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Old 09-30-2011, 04:40 PM   #7
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Default Re: My 1st homemade (Expansion tank soaker)

I've got some acrylic rod, but I'm afraid it may be too brittle. The last thing I want is half the pump rod permanently stuck inside the pump housing!

Metal or PVC rod might be a possibility, if I can find sources with reasonable prices.
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Old 09-30-2011, 06:55 PM   #8
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Default Re: My 1st homemade (Expansion tank soaker)

Nice! Glad to see some linear designs popping up, as well as some copper ones. I'm guessing the valve is opened in the picture? And closed is with the handle forward? This is a sort of awkward to use. I find that up closed, forward open works well enough to eliminate the need for a trigger. Also, if you are a righty, you may also want the handle on the other side. If you do want a trigger, JLSpaceMarine's CAR and Drenchenator's DR-4 prototype are good examples of triggers.
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Old 10-01-2011, 05:39 AM   #9
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Default Re: My 1st homemade (Expansion tank soaker)

Thanks!

The valve is closed in the picture. It turns 90 anticlockwise to open. The position isn't brilliant, but I thought it might lend itself well to being opened by a trigger (although I might put the handle on the other side so I can use rubber bands, around the check valve, to close it when released)

I was thinking of a rotary trigger, along the lines of the DR-4, except with a bicycle gear cable instead of a metal bar to open the ball valve (very easy to alter its position, thereby altering the force on the ball valve lever arm, over its full motion).
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Old 10-01-2011, 07:27 AM   #10
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Default Re: My 1st homemade (Expansion tank soaker)

Tthe ease of altering the position makes it easy to get bumped and screwed up too.
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Old 10-01-2011, 08:51 AM   #11
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Default Re: My 1st homemade (Expansion tank soaker)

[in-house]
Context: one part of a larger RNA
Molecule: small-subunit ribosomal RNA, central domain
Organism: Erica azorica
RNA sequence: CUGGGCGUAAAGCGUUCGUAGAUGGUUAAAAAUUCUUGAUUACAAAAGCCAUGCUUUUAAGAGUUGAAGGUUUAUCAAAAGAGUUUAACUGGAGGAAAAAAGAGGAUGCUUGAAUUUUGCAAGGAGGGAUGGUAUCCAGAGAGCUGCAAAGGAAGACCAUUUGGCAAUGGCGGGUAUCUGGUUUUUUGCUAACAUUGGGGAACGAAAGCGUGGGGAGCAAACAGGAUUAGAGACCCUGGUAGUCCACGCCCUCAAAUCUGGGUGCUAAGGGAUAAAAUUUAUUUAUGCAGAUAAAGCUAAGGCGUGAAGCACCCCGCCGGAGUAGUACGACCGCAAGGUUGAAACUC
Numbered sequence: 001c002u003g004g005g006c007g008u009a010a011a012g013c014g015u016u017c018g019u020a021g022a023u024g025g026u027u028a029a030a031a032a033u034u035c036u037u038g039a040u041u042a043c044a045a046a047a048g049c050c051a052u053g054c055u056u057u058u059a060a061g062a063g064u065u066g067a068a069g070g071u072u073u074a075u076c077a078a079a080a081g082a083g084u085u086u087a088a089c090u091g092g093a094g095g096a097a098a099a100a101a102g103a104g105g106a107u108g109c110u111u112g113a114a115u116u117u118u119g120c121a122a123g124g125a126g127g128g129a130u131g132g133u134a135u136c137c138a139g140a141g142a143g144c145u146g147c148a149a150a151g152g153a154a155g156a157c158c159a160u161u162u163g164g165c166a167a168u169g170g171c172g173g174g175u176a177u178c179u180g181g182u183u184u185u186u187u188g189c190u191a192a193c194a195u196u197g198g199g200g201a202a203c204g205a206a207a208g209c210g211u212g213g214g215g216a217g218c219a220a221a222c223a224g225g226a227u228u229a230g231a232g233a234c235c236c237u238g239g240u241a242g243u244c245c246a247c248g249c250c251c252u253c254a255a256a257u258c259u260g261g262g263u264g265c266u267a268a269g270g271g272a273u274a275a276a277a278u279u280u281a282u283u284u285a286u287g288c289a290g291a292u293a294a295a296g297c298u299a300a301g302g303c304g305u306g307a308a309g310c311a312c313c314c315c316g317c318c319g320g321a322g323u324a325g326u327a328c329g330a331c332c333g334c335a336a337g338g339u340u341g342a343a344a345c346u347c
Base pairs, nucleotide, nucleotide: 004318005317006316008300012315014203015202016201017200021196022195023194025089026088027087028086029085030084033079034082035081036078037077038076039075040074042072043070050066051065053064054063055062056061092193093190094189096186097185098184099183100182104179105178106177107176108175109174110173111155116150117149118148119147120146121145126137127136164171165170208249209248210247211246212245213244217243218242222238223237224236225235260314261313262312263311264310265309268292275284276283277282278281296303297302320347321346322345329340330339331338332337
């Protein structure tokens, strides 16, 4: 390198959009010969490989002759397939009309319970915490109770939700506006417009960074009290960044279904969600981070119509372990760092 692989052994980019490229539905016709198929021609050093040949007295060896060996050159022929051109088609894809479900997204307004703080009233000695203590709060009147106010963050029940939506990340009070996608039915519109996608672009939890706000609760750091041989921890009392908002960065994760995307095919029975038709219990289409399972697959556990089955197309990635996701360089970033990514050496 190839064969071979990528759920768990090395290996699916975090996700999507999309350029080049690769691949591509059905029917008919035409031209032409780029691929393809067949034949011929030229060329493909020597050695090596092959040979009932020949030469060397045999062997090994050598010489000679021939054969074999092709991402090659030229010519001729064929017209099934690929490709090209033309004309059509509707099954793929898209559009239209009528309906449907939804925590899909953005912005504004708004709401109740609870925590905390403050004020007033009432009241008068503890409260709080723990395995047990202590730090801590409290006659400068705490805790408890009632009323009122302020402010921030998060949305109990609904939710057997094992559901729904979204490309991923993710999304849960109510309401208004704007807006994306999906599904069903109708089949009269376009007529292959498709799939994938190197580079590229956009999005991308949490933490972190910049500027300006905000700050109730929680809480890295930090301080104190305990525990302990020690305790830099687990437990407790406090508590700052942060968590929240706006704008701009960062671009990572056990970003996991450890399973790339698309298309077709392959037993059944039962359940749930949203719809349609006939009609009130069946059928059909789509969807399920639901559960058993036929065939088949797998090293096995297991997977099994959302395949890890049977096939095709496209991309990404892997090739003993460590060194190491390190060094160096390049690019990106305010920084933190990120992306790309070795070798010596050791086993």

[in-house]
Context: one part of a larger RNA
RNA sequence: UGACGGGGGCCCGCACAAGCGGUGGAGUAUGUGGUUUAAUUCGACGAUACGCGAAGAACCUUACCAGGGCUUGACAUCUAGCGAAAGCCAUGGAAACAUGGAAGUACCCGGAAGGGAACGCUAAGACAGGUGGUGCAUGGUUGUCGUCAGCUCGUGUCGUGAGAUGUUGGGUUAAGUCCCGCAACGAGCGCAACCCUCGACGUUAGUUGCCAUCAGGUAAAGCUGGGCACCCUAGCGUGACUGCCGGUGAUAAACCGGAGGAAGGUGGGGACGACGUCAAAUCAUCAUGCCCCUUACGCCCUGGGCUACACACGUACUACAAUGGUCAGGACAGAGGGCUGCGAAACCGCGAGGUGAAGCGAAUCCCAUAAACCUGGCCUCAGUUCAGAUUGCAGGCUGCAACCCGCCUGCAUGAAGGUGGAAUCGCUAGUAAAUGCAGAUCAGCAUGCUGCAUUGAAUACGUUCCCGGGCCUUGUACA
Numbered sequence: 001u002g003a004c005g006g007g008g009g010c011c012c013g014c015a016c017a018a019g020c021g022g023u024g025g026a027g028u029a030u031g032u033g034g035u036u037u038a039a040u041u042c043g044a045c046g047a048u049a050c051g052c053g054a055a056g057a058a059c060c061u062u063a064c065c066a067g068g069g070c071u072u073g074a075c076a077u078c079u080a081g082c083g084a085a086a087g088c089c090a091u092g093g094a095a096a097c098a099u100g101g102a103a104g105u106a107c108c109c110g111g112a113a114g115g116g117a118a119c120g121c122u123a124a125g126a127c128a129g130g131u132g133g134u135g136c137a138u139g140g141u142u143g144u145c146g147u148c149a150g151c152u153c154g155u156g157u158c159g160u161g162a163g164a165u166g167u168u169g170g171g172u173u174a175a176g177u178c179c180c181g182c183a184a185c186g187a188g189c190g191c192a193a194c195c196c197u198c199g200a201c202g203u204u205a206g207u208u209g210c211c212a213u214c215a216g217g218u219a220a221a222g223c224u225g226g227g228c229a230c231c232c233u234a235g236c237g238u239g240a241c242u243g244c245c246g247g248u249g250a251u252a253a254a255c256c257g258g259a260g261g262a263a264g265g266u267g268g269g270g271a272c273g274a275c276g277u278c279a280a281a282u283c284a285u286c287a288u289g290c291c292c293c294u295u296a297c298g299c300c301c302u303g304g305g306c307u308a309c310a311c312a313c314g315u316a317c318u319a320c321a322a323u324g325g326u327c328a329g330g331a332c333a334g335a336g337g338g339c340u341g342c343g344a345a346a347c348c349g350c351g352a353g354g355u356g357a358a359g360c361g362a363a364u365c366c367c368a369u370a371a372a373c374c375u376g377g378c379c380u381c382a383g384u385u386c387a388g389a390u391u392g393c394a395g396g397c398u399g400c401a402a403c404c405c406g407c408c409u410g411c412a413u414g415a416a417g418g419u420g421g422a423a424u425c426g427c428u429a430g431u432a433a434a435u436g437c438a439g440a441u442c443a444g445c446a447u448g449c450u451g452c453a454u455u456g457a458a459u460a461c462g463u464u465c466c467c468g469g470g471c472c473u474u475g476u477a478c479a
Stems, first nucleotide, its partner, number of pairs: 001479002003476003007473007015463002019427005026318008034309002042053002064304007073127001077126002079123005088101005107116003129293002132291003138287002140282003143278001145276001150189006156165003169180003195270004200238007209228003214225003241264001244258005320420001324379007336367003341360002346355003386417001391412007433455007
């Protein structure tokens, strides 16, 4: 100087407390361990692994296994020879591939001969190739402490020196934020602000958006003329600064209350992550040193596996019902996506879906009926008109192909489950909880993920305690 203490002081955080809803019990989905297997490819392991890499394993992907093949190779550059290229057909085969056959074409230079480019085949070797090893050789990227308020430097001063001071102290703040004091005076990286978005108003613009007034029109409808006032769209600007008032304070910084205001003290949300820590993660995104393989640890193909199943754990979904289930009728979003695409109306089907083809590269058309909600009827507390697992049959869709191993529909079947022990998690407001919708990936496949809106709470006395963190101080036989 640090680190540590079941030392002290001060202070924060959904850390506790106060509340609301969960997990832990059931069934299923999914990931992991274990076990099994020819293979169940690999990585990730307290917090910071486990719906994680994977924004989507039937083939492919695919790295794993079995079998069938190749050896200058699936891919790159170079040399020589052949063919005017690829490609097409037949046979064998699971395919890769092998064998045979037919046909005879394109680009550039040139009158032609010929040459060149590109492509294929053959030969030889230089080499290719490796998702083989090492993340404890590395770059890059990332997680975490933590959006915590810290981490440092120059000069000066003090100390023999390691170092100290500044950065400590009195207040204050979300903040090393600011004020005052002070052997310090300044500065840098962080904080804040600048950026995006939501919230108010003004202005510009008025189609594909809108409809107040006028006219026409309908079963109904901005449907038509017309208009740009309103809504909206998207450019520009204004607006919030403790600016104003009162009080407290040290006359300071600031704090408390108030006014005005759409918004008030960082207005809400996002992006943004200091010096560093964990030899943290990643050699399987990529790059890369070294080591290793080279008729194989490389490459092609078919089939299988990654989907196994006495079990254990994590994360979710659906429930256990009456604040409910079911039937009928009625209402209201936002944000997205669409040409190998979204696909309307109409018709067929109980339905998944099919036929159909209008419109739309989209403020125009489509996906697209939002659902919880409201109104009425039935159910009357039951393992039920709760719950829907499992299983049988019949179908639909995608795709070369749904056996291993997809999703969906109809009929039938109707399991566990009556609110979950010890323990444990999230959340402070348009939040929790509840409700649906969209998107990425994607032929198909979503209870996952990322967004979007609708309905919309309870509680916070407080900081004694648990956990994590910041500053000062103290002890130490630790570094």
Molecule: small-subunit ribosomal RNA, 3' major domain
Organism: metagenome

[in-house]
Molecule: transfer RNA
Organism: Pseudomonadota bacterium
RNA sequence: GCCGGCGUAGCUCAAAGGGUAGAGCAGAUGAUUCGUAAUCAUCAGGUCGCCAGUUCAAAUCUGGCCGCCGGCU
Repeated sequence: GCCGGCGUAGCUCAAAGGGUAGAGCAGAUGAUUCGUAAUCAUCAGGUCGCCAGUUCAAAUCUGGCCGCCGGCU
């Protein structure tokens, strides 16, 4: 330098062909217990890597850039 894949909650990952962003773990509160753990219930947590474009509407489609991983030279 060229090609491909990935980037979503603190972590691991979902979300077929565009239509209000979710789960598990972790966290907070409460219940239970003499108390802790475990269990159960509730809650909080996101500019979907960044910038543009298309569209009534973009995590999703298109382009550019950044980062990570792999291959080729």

I admit, I haven't come up with a way of mounting it yet, other than really badly with cable ties.
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Old 10-01-2011, 01:35 PM   #12
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Default Re: My 1st homemade (Expansion tank soaker)

Just tested it by pressurising it through the nozzle with mains water (about 4bar / 58psi at a guess?). It managed about 40ft with the 8.5mm nozzle, with a shot time of around 1.5s. Although, the riot blast (20mm nozzle) only got around 10 feet.

Should go a bit further at 7bar/100psi, and if I drill out, or file out, the expansion tank holes (it has 4 small 5mm holes arranged in a square, restricting flow a bit). Will try some smaller nozzles made from drilled end-caps as well.

A few leaks around the screw-on fittings, so more PTFE tape needed there.

Will try to get accurate measurements (and shot pics) in the near future.

The restricting holes in the expansion tank PC:
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Old 10-02-2011, 01:22 PM   #13
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Thumbs up UPDATE: My 1st homemade (Expansion tank soaker)

Tested and measured today, after reducing precharge from 3.5bar to 2.5bar.

Results below:

8.5mm nozzle aimed at:
0: 46ft
45: 60ft

20mm nozzle aimed at:
0: 25ft
45: 35ft

Could the performance increase be because of more water volume in the PC (when it's nearly empty the diaphragm restricts flow)?
Mains water pressure varies, maybe it was higher today, so I had more power?

My early measurements were complete guesses I suppose. This time I did actually measure them.

Lamination isn't too bad either, but there are still a few leaks around the compression joints, and I fear the laminator is restricting the riot blast a bit.

I got the hardwood dowel (12mm) for the pump, and will see how it goes. If it fails horribly, maybe the PVC would be the way forward.

Will try to get pics/vids (.flv?) as well as a power/output rating, whilst fiddling with precharge pressure to balance shot time and range.
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Old 10-02-2011, 08:44 PM   #14
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Default Re: My 1st homemade (Expansion tank soaker)

That is nice! Try 30 for maximum range, 45 is less than optimal due to drag. The shot pressure is always going to be roughly the same with city water, methinks. Nice job!
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Old 10-03-2011, 07:01 AM   #15
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Default Re: My 1st homemade (Expansion tank soaker)

Thanks atvan!

I'll try it at 30, and see if I can get any more range out of it. As I said before, I'll try different nozzle sizes too; possibly a 1/2 inch or 13mm nozzle, and a couple of smaller ones. See if that helps range.